Anticipating The Future: Key IT Staffing Trends For 2024

By |Published On: October 11th, 2023|

Predicting the future, especially in the IT industry, is hardly easy, with the market ever-evolving and dictating new terms by the year. Still, our rich experience allows us to make IT staffing industry trends predictions for the coming year with some degree of certainty.

To employers and job seekers across the world – this article is for you. In it, we’ll delve into key IT staffing trends, providing a detailed analysis of how they will impact the industry and what you can do to prepare for the future.

Learn More: IT Staffing for MSPs

Reskilling and Upskilling

From our experience, we expect that in 2024 the trend towards reskilling and upskilling will intensify. More and more companies are recognizing the importance of keeping their workforce equipped with the latest skills and knowledge, not just to survive but to thrive in a changing digital landscape.

We believe that training programs will become increasingly tailored to the specific skills demanded by emerging technologies such as AI, cloud computing, and cybersecurity. As AI systems evolve, they may even be utilized to identify skills gaps more precisely, enabling teams to create highly targeted training programs.

Companies will also invest heavily in partnerships with educational institutions, online learning platforms, and specialized training providers. Depending on the training budget, these programs may encompass a wide range of formats, including VR and AR simulations, hackathons, and microlearning modules.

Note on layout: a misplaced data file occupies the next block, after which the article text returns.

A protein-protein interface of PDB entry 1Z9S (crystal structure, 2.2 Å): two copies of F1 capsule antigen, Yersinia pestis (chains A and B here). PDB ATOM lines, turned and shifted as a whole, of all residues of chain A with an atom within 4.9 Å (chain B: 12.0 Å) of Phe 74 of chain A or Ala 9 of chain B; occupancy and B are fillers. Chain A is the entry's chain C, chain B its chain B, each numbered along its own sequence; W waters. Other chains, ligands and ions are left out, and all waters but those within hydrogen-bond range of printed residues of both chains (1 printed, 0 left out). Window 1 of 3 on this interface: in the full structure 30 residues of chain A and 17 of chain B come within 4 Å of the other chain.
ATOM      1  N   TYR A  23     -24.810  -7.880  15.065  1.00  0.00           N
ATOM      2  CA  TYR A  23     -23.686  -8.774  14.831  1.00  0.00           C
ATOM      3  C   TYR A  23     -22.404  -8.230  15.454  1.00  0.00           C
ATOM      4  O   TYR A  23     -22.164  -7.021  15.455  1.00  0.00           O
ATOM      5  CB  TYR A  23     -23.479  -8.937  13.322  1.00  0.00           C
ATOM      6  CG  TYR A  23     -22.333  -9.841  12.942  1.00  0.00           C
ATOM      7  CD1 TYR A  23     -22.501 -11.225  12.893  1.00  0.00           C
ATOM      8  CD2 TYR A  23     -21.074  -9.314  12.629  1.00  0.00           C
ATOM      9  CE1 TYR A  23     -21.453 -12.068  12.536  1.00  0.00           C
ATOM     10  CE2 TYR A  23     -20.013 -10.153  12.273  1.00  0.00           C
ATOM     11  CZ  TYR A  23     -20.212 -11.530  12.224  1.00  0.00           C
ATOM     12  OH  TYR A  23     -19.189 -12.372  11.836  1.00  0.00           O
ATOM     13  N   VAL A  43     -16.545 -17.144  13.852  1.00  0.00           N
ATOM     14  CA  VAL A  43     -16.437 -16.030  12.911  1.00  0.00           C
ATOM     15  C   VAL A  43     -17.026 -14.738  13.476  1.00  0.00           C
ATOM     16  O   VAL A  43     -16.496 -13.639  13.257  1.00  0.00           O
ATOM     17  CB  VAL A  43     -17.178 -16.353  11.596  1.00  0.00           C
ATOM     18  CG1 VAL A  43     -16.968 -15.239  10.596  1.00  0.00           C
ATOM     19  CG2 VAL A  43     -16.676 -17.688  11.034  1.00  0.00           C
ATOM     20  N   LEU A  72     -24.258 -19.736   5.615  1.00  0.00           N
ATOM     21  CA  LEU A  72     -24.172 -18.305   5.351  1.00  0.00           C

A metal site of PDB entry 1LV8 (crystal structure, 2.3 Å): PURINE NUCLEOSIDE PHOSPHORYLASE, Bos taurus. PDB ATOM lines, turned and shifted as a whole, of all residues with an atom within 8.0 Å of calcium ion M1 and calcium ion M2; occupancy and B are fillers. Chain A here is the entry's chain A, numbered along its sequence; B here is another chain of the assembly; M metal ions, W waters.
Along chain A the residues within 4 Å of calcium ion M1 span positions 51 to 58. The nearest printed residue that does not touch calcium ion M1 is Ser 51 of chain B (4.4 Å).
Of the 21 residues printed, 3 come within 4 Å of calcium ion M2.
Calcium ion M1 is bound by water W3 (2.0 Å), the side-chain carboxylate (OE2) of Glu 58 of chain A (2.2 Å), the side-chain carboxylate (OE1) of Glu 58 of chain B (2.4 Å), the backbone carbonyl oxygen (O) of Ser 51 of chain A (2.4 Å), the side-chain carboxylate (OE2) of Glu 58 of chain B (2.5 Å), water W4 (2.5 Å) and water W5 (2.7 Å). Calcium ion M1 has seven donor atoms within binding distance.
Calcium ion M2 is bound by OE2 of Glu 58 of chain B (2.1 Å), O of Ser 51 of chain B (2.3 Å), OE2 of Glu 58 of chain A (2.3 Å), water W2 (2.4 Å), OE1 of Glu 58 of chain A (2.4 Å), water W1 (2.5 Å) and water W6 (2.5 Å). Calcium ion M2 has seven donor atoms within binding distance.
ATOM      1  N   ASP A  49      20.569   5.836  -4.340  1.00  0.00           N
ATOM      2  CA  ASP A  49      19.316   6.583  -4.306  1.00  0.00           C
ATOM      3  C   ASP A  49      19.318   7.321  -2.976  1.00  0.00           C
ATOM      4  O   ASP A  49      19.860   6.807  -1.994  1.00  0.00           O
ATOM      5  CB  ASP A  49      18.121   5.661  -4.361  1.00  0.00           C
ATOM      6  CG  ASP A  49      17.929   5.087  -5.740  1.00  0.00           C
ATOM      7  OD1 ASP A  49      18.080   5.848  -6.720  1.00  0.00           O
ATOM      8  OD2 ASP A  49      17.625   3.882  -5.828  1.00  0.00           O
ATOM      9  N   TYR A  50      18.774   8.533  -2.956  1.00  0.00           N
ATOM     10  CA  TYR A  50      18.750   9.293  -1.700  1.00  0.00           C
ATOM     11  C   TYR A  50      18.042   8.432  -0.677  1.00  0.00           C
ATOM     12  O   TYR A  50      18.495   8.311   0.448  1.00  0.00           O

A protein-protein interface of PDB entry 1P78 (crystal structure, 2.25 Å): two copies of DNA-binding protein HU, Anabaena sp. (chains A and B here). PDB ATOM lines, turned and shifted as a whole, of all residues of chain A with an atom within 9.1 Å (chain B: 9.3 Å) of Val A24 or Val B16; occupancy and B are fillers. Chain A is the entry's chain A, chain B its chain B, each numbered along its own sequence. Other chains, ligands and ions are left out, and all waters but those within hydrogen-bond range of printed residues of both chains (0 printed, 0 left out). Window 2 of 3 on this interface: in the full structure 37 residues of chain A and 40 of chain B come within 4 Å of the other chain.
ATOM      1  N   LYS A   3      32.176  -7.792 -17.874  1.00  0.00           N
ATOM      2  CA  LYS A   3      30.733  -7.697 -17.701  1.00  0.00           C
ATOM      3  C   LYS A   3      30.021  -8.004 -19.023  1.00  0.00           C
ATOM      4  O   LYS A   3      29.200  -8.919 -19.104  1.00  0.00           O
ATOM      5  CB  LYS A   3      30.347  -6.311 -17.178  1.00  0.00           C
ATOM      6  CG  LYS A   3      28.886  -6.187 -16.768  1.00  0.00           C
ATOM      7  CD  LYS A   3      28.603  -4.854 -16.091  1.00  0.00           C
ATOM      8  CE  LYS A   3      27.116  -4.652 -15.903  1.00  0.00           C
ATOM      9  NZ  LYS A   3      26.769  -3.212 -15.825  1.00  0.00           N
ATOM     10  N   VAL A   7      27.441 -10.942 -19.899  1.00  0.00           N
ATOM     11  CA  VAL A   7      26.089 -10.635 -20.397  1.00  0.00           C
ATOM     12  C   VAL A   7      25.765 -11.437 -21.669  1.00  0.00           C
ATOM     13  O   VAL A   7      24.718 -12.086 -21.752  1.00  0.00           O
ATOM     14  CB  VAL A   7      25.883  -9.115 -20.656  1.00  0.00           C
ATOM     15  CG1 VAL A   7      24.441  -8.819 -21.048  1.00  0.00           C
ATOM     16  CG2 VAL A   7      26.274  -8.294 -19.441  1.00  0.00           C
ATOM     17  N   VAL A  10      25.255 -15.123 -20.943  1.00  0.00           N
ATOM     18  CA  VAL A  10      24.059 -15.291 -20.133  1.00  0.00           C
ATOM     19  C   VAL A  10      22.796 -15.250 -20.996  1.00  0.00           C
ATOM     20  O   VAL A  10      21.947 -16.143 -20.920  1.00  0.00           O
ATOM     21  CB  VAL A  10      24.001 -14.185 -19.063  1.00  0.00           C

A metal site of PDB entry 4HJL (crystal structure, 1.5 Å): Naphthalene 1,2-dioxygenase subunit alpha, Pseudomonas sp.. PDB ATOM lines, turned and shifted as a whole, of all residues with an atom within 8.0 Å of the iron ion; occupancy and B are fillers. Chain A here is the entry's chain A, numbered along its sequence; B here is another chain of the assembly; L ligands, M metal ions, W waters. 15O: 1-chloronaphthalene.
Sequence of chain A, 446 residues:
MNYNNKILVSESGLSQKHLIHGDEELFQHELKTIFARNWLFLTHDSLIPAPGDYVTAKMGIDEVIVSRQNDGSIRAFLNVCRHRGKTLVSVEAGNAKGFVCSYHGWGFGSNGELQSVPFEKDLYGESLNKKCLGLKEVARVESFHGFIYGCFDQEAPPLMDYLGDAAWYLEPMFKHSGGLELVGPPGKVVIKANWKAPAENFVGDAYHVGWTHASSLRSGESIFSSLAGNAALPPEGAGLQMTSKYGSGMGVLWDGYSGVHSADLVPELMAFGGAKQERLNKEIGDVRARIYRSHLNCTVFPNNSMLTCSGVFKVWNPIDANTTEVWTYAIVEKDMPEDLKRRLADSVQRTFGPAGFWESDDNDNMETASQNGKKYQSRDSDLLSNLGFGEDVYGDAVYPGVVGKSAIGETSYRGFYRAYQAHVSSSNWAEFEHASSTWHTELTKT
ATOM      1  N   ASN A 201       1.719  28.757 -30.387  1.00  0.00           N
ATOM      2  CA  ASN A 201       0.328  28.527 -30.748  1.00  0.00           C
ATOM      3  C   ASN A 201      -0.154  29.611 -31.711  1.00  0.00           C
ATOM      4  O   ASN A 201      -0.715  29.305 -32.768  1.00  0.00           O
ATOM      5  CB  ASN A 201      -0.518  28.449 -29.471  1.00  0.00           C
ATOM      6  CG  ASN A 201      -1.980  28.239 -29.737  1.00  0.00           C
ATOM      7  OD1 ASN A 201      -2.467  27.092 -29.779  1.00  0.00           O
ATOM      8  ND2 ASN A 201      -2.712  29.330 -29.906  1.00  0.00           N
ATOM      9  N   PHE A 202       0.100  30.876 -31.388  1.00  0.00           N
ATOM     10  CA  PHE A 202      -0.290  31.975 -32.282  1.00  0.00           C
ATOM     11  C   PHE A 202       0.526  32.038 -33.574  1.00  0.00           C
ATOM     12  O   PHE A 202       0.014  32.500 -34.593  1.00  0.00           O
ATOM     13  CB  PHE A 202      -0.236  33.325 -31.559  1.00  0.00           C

Remote Work and Hybrid Models

The COVID-19 pandemic reshaped the way we work, accelerating the adoption of remote work – however, it’s hard to ignore the fact that some companies have developed a degree of telecommuting fatigue. That’s why, we do believe that telework will continue to be a dominant force, but a shift toward hybrid models is also likely.

Telecommuting will remain attractive for its ability to access global talent, reduce office costs, and promote work-life balance; while hybrid models will gain traction due to the recognition that some tasks and collaborations are more effective when conducted in person.

Overall, we can expect teams to continue developing their technology infrastructure to support remote work, including high-speed internet access, collaboration tools, and advanced security measures. However, to maintain productivity, more strict and refined policies for working remotely may need to be implemented.

Diversity and Inclusion Initiatives

Beyond the moral imperative, our prediction for 2024 is that diverse teams will play a pivotal role in driving innovation and solving complex technological challenges.  Companies will not only prioritize diverse hiring but also invest in creating inclusive cultures.

There’s also an indication that teams will adopt data-driven approaches to diversity, using analytics to identify bias in hiring processes and promote healthy corporate practices. We also see employee resource groups (ERGs) gaining more weight in corporate environments as they foster connections between team members.

On top of that, inclusive leadership training will remain prominent, as managers from all over the world have long understood the value of diverse perspectives and inclusivity promotion.

AI and Automation in Recruitment